• Oil and gas: Indonesia is the world’s 10th largest gas producer and its petroleum consumption is around 1,700,000 barrels of oil per day xiii. Total market size in terms of spending on current operations/new projects in 2015 was £13.4bn and there are supply chain opportunities in new and upcoming projects.
  • Rail: Indonesia is aiming to add 3,258 km to the existing railway network including: MRT, LRT, high speed train, tram in almost all main islands in Indonesia. This plan will require £18bn of investment. xiv
  • Smart Cities: Indonesia is developing plans for 15 smart cities to manage cities wisely and increase residents’ welfare. The Indonesian Government plans to spend more than £320 billion on infrastructure projects over the next 5 years.
  • Waste: In 2014, Municipal Solid Waste (MSW) produced was over 70m tons and growing rapidly in line with economic growth. Annual population growth of 1.5% and urbanisation rates means over half of the population live in urban areas. In early 2016 Presidential Decree 18 was issued to accelerate the development of waste to energy in 7 cities.


Both democratic states, multi-faith societies and island nations; Indonesia and the UK have shared values and interests:

  • The UK and Indonesia have a history of science and innovation partnerships: 1,200 joint publications between 2000 and 2014. Indonesia is a partner country for the Newton Fund – the UK’s £375m official development assistance fund that aims to promote research and innovation cooperation.
  • Football remains the most watched game in Indonesia. There are approximately 55 million Manchester United fans alone and all the major English teams have huge fan clubs.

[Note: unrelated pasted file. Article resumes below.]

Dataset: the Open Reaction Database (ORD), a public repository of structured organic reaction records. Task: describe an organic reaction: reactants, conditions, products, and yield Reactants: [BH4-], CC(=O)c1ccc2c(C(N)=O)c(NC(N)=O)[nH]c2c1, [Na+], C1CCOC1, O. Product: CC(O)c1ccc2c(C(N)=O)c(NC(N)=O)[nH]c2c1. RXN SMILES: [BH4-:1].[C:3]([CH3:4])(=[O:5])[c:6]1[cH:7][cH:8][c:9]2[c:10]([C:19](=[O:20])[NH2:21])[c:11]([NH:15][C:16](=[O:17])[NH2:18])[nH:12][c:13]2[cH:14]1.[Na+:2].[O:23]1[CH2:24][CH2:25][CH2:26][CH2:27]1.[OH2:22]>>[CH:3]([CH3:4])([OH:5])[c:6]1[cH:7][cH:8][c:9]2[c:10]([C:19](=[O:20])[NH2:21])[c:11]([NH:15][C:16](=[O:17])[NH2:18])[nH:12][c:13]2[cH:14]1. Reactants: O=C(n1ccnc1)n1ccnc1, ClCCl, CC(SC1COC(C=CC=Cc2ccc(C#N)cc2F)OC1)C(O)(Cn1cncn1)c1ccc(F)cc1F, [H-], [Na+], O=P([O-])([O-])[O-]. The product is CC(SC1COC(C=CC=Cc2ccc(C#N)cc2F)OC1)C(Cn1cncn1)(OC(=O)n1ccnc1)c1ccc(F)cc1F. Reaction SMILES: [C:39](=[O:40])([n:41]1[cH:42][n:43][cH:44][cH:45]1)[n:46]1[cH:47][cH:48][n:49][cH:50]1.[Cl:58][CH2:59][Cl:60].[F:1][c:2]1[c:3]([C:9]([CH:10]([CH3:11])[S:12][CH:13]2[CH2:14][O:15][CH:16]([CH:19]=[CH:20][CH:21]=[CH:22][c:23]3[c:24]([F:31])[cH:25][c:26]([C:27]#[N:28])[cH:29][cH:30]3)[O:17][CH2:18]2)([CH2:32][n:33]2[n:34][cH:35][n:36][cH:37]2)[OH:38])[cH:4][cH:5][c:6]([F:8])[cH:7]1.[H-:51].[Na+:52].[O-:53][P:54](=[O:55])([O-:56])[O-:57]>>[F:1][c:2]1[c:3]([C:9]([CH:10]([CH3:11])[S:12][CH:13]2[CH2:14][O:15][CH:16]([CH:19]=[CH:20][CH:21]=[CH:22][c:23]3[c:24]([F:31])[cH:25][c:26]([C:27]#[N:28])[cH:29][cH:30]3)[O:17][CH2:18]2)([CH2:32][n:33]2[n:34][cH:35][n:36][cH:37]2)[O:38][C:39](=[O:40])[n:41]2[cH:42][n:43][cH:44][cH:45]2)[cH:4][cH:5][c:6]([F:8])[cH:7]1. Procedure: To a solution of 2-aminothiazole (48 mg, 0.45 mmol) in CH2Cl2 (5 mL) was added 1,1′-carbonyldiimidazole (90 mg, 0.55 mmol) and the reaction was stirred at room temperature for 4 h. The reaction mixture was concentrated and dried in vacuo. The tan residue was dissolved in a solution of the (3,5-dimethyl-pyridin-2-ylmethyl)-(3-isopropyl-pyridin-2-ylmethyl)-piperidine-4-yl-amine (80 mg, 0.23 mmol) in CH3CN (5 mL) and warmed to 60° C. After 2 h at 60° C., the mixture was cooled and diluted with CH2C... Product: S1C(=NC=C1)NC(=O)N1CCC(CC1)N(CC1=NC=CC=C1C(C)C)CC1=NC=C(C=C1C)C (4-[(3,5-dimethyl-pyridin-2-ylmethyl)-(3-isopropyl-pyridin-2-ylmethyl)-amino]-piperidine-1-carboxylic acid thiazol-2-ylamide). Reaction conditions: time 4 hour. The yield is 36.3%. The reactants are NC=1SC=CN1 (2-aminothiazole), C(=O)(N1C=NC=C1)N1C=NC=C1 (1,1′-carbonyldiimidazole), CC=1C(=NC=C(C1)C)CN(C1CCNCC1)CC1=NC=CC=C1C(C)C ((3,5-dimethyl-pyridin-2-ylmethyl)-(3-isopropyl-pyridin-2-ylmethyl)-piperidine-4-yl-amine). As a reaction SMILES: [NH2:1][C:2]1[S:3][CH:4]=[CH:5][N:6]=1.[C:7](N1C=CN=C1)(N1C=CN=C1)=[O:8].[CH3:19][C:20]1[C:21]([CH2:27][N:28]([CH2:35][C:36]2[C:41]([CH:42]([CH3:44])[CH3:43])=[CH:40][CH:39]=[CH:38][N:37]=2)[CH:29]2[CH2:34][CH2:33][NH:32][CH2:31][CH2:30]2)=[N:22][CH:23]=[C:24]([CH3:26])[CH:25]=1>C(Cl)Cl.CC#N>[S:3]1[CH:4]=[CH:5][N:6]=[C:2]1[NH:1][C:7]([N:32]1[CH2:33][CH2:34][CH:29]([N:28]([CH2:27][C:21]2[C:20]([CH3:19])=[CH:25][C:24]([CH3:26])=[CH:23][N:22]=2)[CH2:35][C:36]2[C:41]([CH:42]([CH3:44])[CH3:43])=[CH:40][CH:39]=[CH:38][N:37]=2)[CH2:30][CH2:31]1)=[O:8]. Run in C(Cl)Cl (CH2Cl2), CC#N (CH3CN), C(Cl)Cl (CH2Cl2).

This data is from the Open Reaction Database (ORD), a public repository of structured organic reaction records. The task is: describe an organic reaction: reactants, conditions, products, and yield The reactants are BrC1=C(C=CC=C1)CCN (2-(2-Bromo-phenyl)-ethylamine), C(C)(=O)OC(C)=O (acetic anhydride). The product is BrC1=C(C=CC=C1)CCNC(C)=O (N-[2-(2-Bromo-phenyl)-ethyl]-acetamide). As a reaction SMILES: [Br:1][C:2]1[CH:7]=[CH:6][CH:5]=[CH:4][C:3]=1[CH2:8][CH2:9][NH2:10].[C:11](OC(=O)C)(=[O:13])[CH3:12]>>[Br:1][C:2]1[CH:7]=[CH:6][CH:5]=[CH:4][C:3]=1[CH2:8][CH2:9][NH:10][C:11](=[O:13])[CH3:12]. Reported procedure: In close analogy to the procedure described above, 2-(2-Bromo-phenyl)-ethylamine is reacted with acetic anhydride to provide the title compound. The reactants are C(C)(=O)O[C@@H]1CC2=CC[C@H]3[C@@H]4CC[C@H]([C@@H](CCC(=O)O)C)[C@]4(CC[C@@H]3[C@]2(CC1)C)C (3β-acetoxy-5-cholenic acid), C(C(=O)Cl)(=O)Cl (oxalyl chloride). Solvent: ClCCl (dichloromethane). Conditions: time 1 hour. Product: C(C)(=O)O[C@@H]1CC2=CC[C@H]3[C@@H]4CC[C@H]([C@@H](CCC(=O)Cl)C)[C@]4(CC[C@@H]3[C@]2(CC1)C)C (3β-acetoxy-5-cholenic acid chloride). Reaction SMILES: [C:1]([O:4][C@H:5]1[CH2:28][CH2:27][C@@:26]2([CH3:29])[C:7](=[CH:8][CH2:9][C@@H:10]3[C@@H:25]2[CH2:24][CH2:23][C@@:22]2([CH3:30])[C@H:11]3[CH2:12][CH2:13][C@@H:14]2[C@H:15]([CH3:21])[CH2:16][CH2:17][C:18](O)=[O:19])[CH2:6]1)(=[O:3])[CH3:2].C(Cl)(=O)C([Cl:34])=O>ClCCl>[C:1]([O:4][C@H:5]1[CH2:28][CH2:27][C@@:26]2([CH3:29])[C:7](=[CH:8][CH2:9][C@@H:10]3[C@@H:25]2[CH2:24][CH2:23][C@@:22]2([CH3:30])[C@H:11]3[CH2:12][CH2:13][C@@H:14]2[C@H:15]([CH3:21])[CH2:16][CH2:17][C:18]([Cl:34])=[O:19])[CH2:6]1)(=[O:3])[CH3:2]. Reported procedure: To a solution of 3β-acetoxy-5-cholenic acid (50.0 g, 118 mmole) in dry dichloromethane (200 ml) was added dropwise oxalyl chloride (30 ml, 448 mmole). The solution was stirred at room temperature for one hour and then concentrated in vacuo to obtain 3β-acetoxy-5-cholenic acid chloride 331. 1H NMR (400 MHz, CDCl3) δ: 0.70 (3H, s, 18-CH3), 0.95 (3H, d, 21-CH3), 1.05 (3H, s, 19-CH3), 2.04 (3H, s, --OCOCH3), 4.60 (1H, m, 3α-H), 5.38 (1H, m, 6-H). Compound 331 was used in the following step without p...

• The Union flag remains the most reproduced fashion emblem in Indonesia and is commonly found on public transport, clothing and stickers.
  • There is huge demand for UK culture and creativity with music ranging from the Rolling Stones to Coldplay to Adele to Ed Sheeran; and movies such as Mr Bean, Harry Potter, James Bond, and Shaun the Sheep. Demand for Indonesian creativity is growing worldwide with designers showcasing their collections in London and creating costumes for blockbuster films.


As the UK is in Europe and beyond, Indonesia is a regional and global player:

  • Indonesia is a member of the G-20, has chaired the WTO Ministerial, the Asia-Pacific Economic Cooperation (APEC), the Open Government Partnership along with the Global Fund to Fight AIDS, Tuberculosis, and Malaria.
  • Indonesia is at the heart of the ASEAN: hosting its headquarters; leading EU-ASEAN trade discussions; and ASEAN-China negotiations on the South China Sea to ensure the future stability of the major trading route.
  • Indonesia has retained its seat at the UN Human Rights Council (UNHRC), is a major contributor to UN global Peacekeeping Operations, and is campaigning for a non-permanent seat on the UN Security Council.


Overseas Business Network Market Access Support

Many British SMEs have already benefited from the escalated engagement. Click here to view their success stories and testimonial.


[i] Asian Development Bank. 2014. ADB Indonesia Fact Sheet.

[vii] We Are Social, Tech in Asia, The Marketers, Social Bakers, 2014 Figures

[viii] Ernst & Young. 2012.  Rapid-Growth Markets Forecast: Autumn 2012

[ix] BritCham Indonesia 2014, Survey of UK businesses in Indonesia





xiv BAPPENAS Study. 2015. Indonesia’s railways